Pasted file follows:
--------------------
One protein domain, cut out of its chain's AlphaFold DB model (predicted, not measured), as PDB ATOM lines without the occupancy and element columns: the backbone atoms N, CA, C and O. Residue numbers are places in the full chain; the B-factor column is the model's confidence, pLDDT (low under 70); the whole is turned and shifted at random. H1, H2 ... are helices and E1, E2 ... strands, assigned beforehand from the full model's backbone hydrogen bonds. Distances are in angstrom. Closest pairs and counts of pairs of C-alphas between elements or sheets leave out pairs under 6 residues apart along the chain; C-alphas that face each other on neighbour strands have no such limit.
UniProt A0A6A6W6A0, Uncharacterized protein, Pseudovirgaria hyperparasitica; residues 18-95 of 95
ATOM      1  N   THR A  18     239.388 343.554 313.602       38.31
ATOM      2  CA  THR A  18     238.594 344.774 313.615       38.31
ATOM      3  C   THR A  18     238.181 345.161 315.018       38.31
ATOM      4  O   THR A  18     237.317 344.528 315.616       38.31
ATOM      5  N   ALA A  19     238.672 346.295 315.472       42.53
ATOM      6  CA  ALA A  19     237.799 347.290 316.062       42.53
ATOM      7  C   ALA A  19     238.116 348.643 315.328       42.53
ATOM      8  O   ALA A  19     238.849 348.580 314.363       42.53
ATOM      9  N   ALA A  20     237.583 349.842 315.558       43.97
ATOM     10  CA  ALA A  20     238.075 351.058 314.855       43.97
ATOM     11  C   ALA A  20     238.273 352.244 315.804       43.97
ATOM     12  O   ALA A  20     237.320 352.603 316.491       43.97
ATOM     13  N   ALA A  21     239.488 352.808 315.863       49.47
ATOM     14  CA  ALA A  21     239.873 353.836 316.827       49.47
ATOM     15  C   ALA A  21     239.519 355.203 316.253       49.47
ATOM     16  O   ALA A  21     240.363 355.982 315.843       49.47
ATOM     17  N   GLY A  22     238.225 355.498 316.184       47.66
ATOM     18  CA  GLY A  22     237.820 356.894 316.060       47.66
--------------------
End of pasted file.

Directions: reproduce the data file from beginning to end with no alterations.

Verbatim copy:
One protein domain, cut out of its chain's AlphaFold DB model (predicted, not measured), as PDB ATOM lines without the occupancy and element columns: the backbone atoms N, CA, C and O. Residue numbers are places in the full chain; the B-factor column is the model's confidence, pLDDT (low under 70); the whole is turned and shifted at random. H1, H2 ... are helices and E1, E2 ... strands, assigned beforehand from the full model's backbone hydrogen bonds. Distances are in angstrom. Closest pairs and counts of pairs of C-alphas between elements or sheets leave out pairs under 6 residues apart along the chain; C-alphas that face each other on neighbour strands have no such limit.
UniProt A0A6A6W6A0, Uncharacterized protein, Pseudovirgaria hyperparasitica; residues 18-95 of 95
ATOM      1  N   THR A  18     239.388 343.554 313.602       38.31
ATOM      2  CA  THR A  18     238.594 344.774 313.615       38.31
ATOM      3  C   THR A  18     238.181 345.161 315.018       38.31
ATOM      4  O   THR A  18     237.317 344.528 315.616       38.31
ATOM      5  N   ALA A  19     238.672 346.295 315.472       42.53
ATOM      6  CA  ALA A  19     237.799 347.290 316.062       42.53
ATOM      7  C   ALA A  19     238.116 348.643 315.328       42.53
ATOM      8  O   ALA A  19     238.849 348.580 314.363       42.53
ATOM      9  N   ALA A  20     237.583 349.842 315.558       43.97
ATOM     10  CA  ALA A  20     238.075 351.058 314.855       43.97
ATOM     11  C   ALA A  20     238.273 352.244 315.804       43.97
ATOM     12  O   ALA A  20     237.320 352.603 316.491       43.97
ATOM     13  N   ALA A  21     239.488 352.808 315.863       49.47
ATOM     14  CA  ALA A  21     239.873 353.836 316.827       49.47
ATOM     15  C   ALA A  21     239.519 355.203 316.253       49.47
ATOM     16  O   ALA A  21     240.363 355.982 315.843       49.47
ATOM     17  N   GLY A  22     238.225 355.498 316.184       47.66
ATOM     18  CA  GLY A  22     237.820 356.894 316.060       47.66